Thursday, October 11, 2012
When she received her breast cancer diagnosis in April at the age of 56, Signal Mountain resident June Wilson said she felt a strange sense of peace. After undergoing a lumpectomy in May, she retained that sense of peace even after her cancer returned in June and she was scheduled for a mastectomy in July.
“I came to the realization as I started my own journey [with breast cancer] that God intended me to do something with it for someone else,” said Wilson, who was surprised to find after making a few calls that no support group existed on the mountain for women with breast cancer.
She decided to start her own weekly group, an outreach ministry of Signal Crest United Methodist Church held Mondays beginning in October, just in time to mark the start of Breast Cancer Awareness Month. The meetings are scheduled for 9:30 a.m., which she said may change depending on the needs of attendees.
“I have talked to several women who have had breast cancer or are going through breast cancer that have nowhere to go,” said Wilson, who thought it would be helpful to gather breast cancer survivors together with newly diagnosed women. “My intent is to help other women navigate this journey and for them to be able to see there’s not a quick fix, but it’s doable and you will get back what you lost.”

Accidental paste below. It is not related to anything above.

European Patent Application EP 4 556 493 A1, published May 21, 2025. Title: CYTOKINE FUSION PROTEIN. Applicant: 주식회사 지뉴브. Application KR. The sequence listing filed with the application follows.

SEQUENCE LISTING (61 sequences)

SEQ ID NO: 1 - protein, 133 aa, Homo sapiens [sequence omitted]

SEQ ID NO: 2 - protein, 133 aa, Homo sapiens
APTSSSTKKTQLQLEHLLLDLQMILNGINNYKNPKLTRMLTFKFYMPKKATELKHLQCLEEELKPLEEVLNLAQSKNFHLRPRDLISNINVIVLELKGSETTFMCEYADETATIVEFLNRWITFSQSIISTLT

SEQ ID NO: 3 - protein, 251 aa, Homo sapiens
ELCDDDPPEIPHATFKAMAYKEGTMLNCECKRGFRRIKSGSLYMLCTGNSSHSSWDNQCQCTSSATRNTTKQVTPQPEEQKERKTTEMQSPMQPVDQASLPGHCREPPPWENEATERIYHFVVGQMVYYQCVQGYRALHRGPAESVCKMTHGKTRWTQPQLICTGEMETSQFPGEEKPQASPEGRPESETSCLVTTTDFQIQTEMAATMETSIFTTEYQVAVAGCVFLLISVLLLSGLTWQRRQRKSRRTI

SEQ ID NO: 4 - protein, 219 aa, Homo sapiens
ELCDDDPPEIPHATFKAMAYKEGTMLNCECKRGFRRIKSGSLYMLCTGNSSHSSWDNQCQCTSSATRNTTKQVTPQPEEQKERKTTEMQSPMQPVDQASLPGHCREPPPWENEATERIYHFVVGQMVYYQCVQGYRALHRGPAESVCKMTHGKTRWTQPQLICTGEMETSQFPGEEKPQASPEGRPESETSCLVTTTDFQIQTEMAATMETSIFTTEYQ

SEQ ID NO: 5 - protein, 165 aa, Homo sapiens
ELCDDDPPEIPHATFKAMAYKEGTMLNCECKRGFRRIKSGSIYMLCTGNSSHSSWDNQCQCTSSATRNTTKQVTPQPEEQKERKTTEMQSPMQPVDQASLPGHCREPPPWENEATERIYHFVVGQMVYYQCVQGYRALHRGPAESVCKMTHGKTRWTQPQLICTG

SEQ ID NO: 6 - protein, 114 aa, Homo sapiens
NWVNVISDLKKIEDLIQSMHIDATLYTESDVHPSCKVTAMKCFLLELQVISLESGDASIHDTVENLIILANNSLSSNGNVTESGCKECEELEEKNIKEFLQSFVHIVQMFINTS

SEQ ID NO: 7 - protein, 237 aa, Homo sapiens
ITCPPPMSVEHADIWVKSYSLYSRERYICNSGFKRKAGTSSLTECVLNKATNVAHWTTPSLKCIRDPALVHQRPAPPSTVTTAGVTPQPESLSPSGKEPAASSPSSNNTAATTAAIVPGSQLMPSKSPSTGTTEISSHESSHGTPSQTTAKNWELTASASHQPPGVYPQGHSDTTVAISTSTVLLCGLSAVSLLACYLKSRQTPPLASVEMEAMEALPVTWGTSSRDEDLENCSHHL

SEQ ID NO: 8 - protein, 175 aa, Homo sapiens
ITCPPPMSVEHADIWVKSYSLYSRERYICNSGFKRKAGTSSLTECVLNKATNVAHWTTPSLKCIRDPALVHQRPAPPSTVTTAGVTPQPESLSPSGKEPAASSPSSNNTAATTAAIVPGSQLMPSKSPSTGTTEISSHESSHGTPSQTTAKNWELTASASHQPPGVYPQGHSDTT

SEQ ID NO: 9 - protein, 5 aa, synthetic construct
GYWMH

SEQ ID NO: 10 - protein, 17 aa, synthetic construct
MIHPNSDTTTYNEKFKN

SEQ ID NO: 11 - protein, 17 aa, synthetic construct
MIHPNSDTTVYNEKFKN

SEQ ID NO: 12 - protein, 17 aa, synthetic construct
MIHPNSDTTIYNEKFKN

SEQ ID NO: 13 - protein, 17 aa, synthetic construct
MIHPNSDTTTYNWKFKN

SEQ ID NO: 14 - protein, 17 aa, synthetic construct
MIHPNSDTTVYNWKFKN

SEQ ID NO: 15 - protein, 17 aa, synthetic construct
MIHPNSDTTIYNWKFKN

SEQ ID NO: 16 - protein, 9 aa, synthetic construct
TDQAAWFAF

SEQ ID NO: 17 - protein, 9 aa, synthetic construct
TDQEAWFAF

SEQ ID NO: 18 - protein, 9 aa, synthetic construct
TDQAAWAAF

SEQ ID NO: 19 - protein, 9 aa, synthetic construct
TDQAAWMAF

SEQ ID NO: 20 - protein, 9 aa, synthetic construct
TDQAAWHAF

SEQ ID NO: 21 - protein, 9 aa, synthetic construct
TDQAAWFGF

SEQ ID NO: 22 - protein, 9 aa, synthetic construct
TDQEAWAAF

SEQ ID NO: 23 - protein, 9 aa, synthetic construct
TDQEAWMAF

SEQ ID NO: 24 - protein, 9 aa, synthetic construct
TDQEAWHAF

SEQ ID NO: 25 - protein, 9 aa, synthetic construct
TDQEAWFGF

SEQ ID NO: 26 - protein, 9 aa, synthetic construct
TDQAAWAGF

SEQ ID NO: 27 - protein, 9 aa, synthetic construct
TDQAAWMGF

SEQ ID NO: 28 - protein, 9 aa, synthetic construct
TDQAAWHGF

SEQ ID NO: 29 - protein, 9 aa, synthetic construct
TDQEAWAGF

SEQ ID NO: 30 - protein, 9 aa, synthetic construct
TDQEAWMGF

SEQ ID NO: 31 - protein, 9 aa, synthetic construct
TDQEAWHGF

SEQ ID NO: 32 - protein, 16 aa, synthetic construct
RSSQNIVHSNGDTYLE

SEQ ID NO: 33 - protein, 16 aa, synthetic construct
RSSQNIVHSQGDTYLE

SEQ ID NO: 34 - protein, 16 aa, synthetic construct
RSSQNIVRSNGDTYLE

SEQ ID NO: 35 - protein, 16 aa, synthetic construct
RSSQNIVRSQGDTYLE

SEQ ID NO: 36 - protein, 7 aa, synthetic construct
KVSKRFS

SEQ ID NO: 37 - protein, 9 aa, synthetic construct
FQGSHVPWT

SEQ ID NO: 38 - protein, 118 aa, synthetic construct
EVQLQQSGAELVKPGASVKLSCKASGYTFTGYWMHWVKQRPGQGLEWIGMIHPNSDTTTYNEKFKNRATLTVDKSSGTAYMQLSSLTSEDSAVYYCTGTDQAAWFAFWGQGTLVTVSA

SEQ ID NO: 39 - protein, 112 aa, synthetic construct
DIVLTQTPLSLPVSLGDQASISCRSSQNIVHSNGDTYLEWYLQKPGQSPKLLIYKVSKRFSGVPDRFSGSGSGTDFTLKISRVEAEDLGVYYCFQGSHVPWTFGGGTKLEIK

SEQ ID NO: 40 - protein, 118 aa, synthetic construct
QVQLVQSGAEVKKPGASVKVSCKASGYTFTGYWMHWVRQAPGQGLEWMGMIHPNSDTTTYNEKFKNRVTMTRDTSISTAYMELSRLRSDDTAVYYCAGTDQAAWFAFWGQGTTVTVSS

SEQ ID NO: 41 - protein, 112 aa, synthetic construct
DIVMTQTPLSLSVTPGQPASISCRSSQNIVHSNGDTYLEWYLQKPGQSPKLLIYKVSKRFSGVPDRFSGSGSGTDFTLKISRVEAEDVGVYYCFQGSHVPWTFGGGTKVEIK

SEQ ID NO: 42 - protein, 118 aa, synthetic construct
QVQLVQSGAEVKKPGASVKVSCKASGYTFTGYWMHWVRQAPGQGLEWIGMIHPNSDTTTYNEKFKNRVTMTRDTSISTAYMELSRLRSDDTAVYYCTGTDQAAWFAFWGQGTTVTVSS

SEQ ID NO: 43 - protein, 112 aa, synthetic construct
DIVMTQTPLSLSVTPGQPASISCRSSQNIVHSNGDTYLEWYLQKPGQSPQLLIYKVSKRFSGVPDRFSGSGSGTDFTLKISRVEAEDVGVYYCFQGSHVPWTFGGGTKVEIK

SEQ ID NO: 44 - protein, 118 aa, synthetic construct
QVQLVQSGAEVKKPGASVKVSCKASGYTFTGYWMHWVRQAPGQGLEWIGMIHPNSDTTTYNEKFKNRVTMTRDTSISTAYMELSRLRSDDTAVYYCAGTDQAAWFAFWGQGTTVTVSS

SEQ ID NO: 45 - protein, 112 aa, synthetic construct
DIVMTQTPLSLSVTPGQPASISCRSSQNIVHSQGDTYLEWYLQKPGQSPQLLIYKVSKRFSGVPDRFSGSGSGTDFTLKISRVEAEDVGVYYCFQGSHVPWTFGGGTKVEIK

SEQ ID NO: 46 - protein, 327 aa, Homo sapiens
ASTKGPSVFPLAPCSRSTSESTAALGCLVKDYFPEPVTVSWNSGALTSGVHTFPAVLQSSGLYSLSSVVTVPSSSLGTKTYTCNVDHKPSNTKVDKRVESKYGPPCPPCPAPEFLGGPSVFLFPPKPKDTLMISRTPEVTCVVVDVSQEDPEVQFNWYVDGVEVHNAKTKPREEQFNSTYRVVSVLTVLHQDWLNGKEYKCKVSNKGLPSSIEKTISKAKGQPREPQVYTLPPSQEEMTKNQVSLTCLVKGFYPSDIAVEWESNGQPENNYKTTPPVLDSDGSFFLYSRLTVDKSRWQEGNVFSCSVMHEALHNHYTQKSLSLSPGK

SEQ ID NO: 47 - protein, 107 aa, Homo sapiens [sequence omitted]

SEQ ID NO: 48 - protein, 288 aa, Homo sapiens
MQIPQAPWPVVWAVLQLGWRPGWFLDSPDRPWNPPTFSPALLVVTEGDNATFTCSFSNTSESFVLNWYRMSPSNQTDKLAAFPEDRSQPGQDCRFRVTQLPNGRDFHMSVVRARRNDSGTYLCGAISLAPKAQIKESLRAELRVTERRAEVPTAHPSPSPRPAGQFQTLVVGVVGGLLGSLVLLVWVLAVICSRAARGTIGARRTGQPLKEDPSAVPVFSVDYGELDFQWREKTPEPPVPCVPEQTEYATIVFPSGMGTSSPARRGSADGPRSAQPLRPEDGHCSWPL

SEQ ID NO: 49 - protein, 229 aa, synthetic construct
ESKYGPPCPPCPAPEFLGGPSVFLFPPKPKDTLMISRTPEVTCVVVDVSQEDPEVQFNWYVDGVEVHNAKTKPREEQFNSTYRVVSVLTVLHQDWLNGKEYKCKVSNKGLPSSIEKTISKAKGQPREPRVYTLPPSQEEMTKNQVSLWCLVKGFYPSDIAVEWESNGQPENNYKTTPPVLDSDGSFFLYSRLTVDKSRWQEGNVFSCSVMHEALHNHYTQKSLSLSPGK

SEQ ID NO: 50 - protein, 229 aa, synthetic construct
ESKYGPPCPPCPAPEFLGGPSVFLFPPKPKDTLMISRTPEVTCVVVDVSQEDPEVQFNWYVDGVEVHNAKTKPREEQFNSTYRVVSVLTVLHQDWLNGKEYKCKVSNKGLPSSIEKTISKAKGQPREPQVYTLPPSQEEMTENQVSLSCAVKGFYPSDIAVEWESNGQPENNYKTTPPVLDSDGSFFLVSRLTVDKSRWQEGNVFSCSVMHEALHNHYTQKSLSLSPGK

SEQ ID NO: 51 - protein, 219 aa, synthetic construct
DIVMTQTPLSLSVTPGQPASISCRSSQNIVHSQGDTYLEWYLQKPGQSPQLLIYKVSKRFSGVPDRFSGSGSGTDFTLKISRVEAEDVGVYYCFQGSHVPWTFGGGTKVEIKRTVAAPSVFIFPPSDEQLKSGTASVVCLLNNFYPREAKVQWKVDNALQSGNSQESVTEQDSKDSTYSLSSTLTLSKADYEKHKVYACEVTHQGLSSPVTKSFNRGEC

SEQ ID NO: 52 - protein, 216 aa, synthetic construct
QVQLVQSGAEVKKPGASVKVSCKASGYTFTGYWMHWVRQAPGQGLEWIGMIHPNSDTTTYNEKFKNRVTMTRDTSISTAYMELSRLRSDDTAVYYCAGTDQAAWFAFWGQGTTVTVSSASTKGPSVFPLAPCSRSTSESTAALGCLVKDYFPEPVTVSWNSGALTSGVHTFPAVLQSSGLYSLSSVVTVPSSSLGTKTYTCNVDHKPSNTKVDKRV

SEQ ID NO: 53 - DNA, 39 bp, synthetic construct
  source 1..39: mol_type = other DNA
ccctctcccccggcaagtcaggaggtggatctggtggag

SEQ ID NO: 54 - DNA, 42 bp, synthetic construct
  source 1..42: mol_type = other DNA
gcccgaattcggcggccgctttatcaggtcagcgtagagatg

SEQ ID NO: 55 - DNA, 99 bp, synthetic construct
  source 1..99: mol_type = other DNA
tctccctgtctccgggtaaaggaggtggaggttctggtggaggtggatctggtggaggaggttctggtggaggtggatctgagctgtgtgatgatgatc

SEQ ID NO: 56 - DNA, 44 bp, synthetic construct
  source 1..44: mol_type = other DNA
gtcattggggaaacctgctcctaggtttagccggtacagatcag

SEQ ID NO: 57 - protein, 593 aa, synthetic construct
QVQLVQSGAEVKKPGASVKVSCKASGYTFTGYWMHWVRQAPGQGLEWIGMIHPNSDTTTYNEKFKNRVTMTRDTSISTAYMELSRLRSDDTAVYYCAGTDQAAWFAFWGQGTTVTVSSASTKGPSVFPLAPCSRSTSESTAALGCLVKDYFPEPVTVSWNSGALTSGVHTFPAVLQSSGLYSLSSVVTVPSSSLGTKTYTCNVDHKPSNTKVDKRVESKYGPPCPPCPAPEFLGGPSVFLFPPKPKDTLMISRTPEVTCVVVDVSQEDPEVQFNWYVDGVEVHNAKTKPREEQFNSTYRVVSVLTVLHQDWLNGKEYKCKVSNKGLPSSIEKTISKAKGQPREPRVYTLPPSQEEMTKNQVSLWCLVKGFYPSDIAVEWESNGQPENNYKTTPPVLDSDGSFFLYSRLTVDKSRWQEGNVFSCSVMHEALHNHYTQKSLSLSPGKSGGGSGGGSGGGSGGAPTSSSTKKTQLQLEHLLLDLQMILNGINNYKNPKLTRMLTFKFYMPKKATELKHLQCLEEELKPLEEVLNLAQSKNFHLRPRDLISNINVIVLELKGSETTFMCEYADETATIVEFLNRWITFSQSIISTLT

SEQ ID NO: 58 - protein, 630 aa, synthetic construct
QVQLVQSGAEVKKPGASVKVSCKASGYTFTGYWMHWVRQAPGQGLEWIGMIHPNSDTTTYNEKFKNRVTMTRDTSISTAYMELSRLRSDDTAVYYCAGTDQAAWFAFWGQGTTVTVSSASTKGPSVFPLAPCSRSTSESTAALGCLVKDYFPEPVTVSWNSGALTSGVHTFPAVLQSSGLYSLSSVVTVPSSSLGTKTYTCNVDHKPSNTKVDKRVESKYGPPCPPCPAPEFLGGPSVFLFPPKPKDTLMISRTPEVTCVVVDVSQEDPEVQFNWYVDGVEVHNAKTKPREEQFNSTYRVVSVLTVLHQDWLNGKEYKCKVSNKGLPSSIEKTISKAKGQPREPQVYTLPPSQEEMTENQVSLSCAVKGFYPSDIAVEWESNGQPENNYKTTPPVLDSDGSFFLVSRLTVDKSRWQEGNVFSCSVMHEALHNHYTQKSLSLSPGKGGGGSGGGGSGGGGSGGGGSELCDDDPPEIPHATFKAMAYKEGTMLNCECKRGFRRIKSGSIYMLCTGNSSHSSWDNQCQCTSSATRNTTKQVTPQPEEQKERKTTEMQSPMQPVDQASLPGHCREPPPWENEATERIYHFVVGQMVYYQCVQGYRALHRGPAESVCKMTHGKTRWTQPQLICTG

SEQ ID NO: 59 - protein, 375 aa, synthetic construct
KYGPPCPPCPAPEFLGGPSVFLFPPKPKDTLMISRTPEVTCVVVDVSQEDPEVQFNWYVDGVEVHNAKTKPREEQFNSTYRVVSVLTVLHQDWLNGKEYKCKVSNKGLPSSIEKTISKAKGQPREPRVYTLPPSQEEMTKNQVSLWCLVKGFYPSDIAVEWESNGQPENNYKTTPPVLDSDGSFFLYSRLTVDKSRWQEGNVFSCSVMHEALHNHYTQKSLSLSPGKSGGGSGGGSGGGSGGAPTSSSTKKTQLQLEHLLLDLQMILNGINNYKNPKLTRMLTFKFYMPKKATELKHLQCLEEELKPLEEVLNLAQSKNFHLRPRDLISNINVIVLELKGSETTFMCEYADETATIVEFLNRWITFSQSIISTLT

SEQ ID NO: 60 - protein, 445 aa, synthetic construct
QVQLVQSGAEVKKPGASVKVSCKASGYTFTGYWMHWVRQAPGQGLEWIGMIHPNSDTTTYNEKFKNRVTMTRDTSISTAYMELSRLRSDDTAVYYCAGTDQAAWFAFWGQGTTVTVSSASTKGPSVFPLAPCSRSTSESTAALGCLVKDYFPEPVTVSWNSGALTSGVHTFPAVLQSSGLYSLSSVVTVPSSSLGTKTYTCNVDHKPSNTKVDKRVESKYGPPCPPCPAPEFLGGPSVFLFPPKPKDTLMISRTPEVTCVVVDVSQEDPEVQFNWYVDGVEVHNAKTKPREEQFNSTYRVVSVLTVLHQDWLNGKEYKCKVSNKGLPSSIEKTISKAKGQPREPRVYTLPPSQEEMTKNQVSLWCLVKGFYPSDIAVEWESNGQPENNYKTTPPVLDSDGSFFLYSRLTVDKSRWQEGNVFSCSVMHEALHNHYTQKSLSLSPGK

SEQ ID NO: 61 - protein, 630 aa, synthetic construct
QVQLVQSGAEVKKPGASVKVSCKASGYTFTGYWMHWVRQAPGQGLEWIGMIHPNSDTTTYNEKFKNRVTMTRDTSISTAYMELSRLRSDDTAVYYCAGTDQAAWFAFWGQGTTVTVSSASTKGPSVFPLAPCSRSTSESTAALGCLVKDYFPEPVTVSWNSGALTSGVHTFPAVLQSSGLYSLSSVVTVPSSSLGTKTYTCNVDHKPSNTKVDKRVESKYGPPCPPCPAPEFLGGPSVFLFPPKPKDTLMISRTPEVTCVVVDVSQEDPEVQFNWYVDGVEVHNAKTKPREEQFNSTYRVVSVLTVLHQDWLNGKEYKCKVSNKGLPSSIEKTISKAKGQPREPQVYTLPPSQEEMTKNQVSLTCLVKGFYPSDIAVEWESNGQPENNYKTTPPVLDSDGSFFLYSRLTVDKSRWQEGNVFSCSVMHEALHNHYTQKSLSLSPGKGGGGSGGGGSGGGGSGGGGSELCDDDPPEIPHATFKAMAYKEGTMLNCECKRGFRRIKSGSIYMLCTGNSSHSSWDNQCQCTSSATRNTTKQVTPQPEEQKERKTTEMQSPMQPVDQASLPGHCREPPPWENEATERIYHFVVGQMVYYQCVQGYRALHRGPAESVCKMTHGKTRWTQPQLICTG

No matter how much love a woman feels at home, it is difficult for her family to understand the experience of breast cancer, she said.
“When you first have surgery it’s very overwhelming,” said Wilson. “I had so many questions, and your doctors are just flooded with people and it feels like you’re being rushed through.”
A support group offers a venue for women to express feelings such as anger and sadness they may not be comfortable sharing at home, as well as a place to get advice from others who have been through a similar situation, said Wilson.
“I just relate it back to my own experience as a newly diagnosed breast cancer patient, when I really needed to see other people who were survivors,” she said. “They can tell you, ‘That happened with me,’ and offer you some insight.”
Wilson said she plans to lead the group herself as opposed to hiring a licensed therapist or social worker. She describes it as more of a conversation among women over coffee than a typical support group.
“It’s nice to be with other women who are looking like you underneath that shirt,” she said.
Wilson said she would also like to raise awareness about the necessity of getting regular mammograms, as a routine mammogram was able to catch her cancer at the microscopic level and probably saved her life.
Open to anyone, June Wilson’s breast cancer support group is held at 308 Laurel St. in the white house behind Signal Crest United Methodist Church. Contact the church at 886-2330 to find out more.